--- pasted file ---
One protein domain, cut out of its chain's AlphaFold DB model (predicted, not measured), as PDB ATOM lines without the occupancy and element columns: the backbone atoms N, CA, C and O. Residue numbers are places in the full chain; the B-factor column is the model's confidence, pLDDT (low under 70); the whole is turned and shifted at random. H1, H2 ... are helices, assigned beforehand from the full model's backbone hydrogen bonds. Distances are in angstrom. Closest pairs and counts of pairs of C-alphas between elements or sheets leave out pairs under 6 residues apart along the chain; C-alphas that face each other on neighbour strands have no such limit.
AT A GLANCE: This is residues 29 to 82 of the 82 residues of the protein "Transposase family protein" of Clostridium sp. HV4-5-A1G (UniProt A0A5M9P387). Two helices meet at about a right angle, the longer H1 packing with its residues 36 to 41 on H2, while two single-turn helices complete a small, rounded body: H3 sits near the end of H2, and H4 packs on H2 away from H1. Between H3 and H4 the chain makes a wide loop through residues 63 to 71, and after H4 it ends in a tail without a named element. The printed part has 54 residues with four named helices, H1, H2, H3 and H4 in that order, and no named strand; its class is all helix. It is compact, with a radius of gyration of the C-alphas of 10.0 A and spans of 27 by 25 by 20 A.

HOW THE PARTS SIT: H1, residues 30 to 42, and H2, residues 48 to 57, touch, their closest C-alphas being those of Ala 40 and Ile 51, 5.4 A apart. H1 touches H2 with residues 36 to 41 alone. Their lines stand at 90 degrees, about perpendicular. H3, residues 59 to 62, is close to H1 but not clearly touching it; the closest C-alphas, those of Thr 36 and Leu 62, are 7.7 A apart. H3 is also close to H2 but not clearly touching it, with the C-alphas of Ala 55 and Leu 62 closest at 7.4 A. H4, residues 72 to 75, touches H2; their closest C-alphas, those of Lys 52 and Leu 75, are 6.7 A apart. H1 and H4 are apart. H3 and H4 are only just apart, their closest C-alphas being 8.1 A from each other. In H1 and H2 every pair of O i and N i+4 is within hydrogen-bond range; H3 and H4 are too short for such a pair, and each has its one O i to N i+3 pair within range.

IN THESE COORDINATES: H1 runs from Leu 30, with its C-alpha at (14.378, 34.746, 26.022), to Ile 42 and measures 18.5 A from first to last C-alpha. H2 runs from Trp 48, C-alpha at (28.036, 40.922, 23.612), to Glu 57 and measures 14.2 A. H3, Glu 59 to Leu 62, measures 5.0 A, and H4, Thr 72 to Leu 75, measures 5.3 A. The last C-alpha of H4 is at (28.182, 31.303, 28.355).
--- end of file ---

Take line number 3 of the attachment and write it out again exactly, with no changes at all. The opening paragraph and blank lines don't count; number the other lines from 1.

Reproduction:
IN THESE COORDINATES: H1 runs from Leu 30, with its C-alpha at (14.378, 34.746, 26.022), to Ile 42 and measures 18.5 A from first to last C-alpha. H2 runs from Trp 48, C-alpha at (28.036, 40.922, 23.612), to Glu 57 and measures 14.2 A. H3, Glu 59 to Leu 62, measures 5.0 A, and H4, Thr 72 to Leu 75, measures 5.3 A. The last C-alpha of H4 is at (28.182, 31.303, 28.355).